It's like a bunch of villains attacking the Flash and his response is, "Hey, think I'll take a casual stroll out of here while these people stab me slowly!". 
(More comments from Gail here.) It's just a waste of a terrific character. Look, there's no bigger Ray Palmer fan than me. I loved those old Atom solo stories and their science content (even when it was bogus.) But I don't want him back as the Atom. "Identity Crisis" was a good ending for him, and Grant Morrison and Gail Simone successfully reinvented the spirit of those old stories for the modern age. Ryan Choi was a professor, like Ray Palmer, and got involved in all sorts of weird science-related stories just like Palmer did in the old days. His book didn't sell, apparently, but since "Sword of the Atom" back in the 80's when has an Atom solo project ever sold? That doesn't make him a bad character. I actually think he's a better character than Palmer, who Choi was also a fan of by the way, and he never got a chance to catch on. And DC is supposed to be about legacy heroes -- that's why I'm bothered by characters like Wally West, Jason Rusch and Conner Hawke getting pushed aside for the versions that were old when I was a kid. It makes a certain part of the older reading audience happy, but I don't think it's the right decision in the long term.

Titans 24: Taking the above premise as a given, I actually like this. Slade's team is wildly disfunctional in an interesting way, and all the Luthor-related scenes are great. This is actually way better than when the book starred Cyborg, Starfire, etc. and I'll continue to buy it. (Which I guess sends DC the wrong message about the Ryan Choi thing, but I think their minds were made up already.)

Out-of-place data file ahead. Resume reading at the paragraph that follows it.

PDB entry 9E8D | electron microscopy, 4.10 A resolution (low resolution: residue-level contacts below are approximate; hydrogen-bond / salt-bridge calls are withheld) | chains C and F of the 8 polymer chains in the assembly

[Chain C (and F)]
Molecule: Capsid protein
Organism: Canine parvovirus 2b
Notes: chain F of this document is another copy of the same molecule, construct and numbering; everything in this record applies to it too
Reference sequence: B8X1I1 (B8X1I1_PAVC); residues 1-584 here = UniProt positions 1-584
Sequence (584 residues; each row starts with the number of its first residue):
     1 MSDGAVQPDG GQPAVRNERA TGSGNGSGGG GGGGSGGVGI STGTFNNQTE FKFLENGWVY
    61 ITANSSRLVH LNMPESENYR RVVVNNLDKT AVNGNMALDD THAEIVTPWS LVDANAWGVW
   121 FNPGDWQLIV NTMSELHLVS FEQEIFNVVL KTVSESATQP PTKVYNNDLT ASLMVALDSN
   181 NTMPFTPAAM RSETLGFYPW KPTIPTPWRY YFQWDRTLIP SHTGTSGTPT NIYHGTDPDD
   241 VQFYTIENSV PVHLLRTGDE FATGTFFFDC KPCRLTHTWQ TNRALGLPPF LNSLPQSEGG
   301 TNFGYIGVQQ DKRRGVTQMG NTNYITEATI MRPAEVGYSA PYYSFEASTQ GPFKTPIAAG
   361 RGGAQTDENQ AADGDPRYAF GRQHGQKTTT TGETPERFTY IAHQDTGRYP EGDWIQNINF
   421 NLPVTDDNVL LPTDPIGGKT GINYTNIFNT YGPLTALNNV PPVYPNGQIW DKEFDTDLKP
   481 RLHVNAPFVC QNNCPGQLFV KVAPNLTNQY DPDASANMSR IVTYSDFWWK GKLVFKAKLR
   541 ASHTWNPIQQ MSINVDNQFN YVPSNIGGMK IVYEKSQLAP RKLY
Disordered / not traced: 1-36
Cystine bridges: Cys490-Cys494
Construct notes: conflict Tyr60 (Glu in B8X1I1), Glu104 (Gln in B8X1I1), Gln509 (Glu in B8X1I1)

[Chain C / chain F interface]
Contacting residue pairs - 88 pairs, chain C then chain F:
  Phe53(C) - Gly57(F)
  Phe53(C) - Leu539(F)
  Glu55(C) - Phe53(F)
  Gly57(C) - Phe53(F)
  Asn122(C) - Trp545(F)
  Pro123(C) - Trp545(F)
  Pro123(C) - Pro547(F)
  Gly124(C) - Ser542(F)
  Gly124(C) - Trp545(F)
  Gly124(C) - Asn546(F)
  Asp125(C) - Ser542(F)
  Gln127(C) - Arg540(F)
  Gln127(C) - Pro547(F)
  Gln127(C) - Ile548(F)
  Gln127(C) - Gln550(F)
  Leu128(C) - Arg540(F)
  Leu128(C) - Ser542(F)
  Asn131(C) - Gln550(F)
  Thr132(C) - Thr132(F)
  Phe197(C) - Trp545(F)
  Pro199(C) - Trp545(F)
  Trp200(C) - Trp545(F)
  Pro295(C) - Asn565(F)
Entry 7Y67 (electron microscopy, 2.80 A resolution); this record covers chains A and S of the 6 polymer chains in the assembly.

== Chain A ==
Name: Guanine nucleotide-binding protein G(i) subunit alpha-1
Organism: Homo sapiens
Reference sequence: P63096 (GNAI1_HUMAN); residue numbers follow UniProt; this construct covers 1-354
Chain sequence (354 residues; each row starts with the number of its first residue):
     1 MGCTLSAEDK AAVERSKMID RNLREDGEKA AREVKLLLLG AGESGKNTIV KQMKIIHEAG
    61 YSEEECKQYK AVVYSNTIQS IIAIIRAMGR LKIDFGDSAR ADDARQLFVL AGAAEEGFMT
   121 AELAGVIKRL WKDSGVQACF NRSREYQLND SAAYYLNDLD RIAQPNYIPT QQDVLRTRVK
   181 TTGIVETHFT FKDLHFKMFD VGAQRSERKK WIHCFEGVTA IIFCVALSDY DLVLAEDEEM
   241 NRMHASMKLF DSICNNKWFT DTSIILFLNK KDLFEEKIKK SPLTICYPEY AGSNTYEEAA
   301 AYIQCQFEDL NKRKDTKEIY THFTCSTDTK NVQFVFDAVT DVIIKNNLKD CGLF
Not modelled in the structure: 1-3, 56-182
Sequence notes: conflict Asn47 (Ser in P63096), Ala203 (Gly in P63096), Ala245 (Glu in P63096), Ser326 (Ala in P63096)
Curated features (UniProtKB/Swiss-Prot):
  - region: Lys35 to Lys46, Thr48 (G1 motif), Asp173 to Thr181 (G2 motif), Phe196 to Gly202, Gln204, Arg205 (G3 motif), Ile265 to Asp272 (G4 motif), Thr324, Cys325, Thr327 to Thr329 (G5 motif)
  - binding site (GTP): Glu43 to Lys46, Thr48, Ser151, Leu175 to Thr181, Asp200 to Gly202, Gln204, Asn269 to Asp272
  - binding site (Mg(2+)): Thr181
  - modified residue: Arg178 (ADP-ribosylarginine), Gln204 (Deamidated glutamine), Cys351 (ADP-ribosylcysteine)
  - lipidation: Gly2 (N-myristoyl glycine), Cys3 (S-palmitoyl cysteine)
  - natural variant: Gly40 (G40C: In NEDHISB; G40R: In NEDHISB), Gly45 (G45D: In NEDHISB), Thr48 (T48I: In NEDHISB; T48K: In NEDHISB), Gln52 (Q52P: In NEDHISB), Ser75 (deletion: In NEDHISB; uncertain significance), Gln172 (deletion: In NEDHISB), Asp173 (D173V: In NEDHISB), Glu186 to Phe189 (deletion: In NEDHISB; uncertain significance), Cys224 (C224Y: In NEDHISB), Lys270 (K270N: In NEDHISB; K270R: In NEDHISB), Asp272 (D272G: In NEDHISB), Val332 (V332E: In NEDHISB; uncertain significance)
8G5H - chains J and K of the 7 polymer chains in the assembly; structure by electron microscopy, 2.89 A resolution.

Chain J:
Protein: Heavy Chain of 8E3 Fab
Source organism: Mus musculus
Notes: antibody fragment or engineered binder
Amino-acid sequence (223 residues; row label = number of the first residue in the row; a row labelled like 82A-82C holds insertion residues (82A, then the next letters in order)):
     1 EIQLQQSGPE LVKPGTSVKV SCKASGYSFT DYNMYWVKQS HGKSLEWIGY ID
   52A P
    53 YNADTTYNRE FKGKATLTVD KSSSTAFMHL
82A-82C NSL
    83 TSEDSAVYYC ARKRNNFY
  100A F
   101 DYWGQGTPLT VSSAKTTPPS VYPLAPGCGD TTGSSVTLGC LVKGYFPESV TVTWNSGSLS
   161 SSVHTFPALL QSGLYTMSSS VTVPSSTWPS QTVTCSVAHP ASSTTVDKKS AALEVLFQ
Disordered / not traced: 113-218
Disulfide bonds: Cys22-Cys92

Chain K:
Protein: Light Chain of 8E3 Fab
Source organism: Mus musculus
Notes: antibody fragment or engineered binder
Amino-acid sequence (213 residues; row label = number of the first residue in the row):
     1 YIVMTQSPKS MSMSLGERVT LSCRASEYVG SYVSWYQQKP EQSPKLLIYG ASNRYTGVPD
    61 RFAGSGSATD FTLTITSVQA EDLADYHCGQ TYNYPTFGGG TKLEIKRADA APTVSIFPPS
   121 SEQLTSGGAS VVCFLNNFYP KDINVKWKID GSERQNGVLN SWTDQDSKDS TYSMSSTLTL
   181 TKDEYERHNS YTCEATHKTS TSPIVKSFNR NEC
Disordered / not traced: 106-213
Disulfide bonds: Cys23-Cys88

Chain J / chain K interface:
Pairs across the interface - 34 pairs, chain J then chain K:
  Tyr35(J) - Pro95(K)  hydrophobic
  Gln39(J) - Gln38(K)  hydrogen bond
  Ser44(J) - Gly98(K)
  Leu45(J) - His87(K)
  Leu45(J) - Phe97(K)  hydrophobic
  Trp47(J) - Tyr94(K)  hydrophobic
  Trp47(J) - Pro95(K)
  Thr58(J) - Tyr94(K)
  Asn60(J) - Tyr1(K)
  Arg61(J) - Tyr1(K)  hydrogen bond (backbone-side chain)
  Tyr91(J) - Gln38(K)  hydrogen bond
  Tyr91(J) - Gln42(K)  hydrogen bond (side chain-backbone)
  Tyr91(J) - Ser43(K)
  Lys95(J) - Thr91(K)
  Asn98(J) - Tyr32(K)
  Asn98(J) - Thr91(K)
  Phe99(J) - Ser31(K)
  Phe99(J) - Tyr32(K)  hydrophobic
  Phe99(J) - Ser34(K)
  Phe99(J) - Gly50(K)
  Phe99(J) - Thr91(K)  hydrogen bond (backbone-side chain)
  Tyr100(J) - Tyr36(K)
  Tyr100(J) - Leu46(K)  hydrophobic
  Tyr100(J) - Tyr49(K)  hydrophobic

Wonder Woman 40-44: Mixed feelings here: I'm excited for JMS' run, but I wish Gail Simone's could have gone on forever. Her run has been the most I've ever enjoyed reading this book, and I've been buying it since I was a kid. Why? I don't know if I can articulate it well, but she seems to "get" Diana as a fully realized character more than anyone I've read. From #40, after Diana saves a family from a giant snake god: Little Girl: "You're so pretty. I got your lunchbox." Little Boy: "Who cares about that? She's tough." Diana: "Thank you children. I think you're both very brave." Power Girl fans will enjoy her appearances in #40 and #41, and the story in #42-44 deftly mixes sci-fi and Amazon mythology. The mythology has been such an integral (and well done) part of Gail's run that I'm a little nervous about JMS' plans to separate her (Diana, not Gail Simone) from it in #700.

Zatanna 1-2: Other than the (to me) shocking misstep of having Zatanna use actors dressed as Dr. Light and the Joker in her stage act in the first few pages of #1, this is good solid stuff. It's halfway between the crime world and the magic world, which I think makes it unique among non-Vertigo books at the moment. Definitely a good start and worth following. (And it's so far not connected to any other DCU shenanigans, so it's good for a casual reader.)

Wednesday, June 23, 2010

Comics I Read: New Krypton